Today’s class started with two more do-now problems: What are the voltage gains of the following circuits?
I walked the students though the analysis of the inverting amplifier from the first principles of op amps and the currents through the resistors. One student properly brought up the question of stability, so we checked what would happen with a small perturbation. This is indeed a stable negative-feedback loop. I did promise the students that we wouldn’t always have that—sometimes we might want to design oscillators or other unstable circuits. In fact, I had originally had a third circuit that wasn’t a simple inverting or non-inverting amplifier, but decided to cut it in the interests of time.
Before the discussion of the do-now problems, though, I handed back the Lab 4 reports (the hysteresis lab), and told the students that they all needed to redo the reports. It wasn’t that the reports were particularly bad this time, but even the best students had gotten into the habit of being sloppy about their calculations (off by 10 orders of magnitude in one case) and their schematics (power-ground shorts and missing wires), and that just isn’t going to work for them for the last three labs (nor in the real world). This lab was a good one to have them do another draft on, because it had fairly simple schematics and calculations, as well as a fairly easily explained design goal. Just about everyone should be able to improve this report to high quality without having to go back to the lab to redo anything. I also urged them to read each other’s reports looking for good things that they could incorporate into their own writing and providing feedback. I’m hoping that everyone will read at least 4 of the reports, and that I’ll get much more polished work (the sort of work I’d like to see the first time they turn things in) by the end of the week. My co-instructor reminded them that they can’t think about the messy wiring on the breadboards, but need a neat schematic model to think about their circuits. He also pointed out to them that most of the debugging that has happened in the labs has been finding differences between the wires in the real world and the schematics—that doesn’t help if the schematics are wrong.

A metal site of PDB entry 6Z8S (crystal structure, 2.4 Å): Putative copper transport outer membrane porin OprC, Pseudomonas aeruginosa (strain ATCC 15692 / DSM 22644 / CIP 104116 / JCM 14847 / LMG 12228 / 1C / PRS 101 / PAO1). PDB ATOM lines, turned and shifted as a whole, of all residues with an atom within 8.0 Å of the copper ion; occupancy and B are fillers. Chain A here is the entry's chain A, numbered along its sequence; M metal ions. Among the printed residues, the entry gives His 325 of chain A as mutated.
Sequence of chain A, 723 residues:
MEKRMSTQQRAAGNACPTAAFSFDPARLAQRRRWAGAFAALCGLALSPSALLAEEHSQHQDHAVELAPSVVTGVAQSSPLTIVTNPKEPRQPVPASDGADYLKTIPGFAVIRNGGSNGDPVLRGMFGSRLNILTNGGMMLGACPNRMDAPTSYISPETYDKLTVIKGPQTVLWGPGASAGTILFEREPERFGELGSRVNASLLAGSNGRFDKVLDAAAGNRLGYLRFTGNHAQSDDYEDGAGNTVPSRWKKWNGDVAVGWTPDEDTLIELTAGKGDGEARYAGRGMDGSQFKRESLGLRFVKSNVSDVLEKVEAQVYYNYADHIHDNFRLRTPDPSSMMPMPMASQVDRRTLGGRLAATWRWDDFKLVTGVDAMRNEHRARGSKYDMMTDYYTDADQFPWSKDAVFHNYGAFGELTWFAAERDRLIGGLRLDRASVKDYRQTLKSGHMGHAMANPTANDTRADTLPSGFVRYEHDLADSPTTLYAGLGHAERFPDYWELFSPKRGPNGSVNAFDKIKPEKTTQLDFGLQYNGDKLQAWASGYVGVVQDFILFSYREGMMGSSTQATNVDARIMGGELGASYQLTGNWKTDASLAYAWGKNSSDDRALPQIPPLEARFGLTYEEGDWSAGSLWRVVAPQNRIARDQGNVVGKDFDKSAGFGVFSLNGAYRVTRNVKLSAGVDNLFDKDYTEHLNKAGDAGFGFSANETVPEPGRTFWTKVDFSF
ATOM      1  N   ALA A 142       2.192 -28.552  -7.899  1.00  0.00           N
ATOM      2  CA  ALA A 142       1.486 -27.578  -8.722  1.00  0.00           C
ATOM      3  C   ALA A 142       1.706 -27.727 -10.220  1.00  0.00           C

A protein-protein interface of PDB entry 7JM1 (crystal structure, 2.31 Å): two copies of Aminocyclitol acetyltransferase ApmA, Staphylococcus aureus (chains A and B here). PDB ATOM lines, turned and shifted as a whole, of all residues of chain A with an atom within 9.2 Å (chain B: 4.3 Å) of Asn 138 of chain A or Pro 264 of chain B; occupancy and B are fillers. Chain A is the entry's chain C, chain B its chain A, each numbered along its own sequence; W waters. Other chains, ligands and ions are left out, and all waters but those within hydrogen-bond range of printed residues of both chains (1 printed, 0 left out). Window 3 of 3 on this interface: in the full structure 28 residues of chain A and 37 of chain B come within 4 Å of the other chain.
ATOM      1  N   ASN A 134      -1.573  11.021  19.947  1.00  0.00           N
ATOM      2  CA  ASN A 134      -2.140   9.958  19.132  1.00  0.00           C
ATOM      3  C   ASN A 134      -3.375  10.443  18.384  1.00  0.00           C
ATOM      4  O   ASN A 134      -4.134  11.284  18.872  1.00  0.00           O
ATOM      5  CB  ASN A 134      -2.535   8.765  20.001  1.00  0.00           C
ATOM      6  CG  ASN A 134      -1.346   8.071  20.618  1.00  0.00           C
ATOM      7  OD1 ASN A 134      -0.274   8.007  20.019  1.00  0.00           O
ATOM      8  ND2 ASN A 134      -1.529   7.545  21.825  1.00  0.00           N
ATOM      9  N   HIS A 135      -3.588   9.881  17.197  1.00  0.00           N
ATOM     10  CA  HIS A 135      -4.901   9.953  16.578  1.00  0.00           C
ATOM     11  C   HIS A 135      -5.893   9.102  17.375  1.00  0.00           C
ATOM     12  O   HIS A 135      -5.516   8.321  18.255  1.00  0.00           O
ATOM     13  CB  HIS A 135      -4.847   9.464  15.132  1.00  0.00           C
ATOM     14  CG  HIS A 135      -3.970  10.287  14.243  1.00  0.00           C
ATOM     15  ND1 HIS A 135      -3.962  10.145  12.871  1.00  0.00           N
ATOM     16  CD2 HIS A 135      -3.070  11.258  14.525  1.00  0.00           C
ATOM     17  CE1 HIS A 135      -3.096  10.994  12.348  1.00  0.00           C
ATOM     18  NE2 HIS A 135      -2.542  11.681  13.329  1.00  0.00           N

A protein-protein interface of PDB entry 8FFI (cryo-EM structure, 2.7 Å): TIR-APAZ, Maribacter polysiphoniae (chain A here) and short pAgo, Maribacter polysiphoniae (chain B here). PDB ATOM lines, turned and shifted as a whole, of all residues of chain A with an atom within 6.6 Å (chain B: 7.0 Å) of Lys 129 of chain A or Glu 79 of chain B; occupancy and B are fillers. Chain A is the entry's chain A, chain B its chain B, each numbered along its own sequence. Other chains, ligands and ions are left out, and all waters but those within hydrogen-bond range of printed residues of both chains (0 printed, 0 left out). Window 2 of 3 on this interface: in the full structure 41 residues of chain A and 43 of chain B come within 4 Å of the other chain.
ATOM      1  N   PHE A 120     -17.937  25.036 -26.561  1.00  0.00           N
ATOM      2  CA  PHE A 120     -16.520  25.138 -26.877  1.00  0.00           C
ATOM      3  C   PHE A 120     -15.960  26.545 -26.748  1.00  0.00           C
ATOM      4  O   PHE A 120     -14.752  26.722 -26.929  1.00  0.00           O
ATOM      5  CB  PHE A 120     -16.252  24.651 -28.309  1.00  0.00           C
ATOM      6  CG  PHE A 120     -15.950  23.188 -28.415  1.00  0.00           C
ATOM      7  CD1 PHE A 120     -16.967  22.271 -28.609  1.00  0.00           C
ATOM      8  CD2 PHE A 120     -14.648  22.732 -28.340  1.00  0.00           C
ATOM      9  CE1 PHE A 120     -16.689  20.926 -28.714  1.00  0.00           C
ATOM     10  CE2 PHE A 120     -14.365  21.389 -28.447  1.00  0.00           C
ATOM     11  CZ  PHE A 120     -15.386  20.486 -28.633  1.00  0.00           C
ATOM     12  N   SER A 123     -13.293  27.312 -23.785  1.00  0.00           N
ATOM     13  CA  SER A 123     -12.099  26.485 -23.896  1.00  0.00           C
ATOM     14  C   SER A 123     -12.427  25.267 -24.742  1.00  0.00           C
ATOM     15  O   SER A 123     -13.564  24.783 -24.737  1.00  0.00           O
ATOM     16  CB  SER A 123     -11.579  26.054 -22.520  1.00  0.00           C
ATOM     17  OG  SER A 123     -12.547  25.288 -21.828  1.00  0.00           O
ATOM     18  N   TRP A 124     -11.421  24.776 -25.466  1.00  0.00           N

After the lab report return and the introduction to inverting amplifiers, I had the students think about the effect on the circuit you were measuring of hooking up the ×2 or ×–2 amplifiers to a signal (say one that came from a voltage divider with a 40kΩ pullup and a 10kΩ pulldown. They had no trouble with seeing that the non-inverting amplifier had little effect on the circuit, because of its near-infinite input impedance, but were lost when thinking about the inverting amplifier. I went over the concept of input impedance, and they eventually managed to figure out that the input impedance of the amplifier was just the 1kΩ resistor (because the feedback look held the negative input to the op amp to 0v). Figuring out what that would do to a voltage divider was again challenging for them—they really need this week’s prelab and lab, which get them thinking about parallel resistors and capacitors in a circuit context. I’m hoping to get them to the point where they can start doing sanity checks on their calculations.